The church and its monastic annex were built in 1964 and inaugurated in 1968. Originally, the complex was conceived as a seminary to prepare students for priesthood. Somehow, over the years, the Catholic church in Spain and in Mallorca has suffered a set-back, though, and monasteries, convents, monks, nuns and priests in general are now on the decline. I am not sure where the few candidates who nowadays elect clergy as a professional career are being taught; I suppose it might be at the Seminari Nou round the corner from Carrer de Monti-sion in Palma’s old town.
The Portiuncula church is of a circular shape; its main feature are the 39 stained glass windows designed by Juan Bautista Castro, a painter. The visual effects are quite stunning. You should go and have a look. There is also a Museo de la Porciúncula offering archeological titbits, ethnological oddities and a hodgepodge of numismatic items, recommended really only for its odd eccentricity. If you want to have a look at perhaps 300 maggot-eaten Cuban cigars, this is where you will find them, neatly arranged in glass display cases.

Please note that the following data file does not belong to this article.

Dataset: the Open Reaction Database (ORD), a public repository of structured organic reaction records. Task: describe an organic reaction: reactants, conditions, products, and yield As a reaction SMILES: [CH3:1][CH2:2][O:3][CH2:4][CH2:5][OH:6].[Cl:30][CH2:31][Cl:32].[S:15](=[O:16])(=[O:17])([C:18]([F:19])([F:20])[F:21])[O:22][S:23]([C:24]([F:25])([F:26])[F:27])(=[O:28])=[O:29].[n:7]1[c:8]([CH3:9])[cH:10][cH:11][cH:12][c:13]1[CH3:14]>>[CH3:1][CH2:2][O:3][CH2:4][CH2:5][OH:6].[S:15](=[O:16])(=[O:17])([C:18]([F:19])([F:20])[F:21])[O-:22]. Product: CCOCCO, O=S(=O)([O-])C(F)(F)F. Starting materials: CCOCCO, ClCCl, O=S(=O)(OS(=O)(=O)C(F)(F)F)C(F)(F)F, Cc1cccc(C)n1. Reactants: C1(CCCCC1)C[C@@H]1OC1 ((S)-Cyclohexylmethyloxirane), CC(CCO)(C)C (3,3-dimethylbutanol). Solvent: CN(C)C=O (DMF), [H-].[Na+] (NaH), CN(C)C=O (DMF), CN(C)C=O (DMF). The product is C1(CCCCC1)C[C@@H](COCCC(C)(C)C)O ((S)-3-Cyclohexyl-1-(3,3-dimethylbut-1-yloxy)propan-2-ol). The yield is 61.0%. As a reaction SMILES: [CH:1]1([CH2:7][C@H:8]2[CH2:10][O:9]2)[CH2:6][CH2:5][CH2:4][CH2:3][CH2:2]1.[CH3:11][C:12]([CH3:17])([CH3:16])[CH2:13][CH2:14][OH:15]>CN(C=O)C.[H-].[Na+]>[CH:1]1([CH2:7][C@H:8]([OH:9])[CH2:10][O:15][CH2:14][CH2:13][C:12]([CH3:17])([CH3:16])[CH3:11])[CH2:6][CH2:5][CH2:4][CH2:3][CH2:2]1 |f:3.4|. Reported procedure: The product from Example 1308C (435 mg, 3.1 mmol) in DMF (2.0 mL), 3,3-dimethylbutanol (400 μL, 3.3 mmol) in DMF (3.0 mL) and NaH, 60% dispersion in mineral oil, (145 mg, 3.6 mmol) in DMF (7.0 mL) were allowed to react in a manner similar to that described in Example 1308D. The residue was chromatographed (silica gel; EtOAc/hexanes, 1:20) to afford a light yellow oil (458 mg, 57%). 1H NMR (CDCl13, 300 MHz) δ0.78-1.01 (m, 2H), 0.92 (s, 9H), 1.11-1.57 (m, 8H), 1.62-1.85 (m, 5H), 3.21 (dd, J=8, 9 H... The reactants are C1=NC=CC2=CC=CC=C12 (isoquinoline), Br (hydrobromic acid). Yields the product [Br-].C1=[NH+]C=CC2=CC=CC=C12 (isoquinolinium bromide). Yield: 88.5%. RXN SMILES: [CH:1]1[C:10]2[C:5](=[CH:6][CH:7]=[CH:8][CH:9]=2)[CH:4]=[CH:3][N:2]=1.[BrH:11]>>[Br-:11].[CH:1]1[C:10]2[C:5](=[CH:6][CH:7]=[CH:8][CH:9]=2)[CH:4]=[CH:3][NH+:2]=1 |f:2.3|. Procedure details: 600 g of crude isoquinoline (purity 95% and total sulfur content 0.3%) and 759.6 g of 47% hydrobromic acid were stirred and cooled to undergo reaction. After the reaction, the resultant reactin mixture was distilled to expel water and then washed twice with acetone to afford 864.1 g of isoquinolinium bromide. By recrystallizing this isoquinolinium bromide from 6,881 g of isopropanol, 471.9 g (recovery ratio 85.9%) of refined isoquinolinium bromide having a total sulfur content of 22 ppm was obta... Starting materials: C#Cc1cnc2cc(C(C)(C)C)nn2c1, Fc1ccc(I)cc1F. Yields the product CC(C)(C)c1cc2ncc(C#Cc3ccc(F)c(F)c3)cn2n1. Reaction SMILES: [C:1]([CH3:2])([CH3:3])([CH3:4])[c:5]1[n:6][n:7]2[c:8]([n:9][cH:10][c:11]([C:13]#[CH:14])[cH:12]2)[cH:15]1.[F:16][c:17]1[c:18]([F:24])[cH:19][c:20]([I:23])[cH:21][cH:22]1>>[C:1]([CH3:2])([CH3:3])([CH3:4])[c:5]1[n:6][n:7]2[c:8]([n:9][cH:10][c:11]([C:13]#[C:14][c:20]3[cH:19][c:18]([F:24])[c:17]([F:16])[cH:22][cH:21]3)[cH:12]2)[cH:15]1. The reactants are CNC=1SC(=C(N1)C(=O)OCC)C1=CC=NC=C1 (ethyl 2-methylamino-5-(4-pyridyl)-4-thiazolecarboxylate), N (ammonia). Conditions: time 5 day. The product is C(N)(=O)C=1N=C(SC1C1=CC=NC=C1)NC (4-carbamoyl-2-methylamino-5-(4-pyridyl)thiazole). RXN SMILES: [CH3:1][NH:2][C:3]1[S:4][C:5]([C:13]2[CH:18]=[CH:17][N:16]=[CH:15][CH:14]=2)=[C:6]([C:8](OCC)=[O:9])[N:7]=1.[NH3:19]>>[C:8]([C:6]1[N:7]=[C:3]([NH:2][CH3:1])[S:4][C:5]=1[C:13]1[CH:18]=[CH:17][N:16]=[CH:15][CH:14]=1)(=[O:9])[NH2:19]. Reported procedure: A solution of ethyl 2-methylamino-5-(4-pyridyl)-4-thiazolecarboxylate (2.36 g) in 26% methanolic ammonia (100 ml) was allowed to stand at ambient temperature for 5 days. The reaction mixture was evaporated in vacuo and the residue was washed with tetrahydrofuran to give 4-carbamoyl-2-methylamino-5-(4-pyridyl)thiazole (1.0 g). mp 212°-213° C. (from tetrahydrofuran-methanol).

Occasionally, concerts are held here and not only of a religious content. The acoustic qualities of the church are quite remarkable. Again, if you would have the opportunity to attend, I feel you might not be disappointed.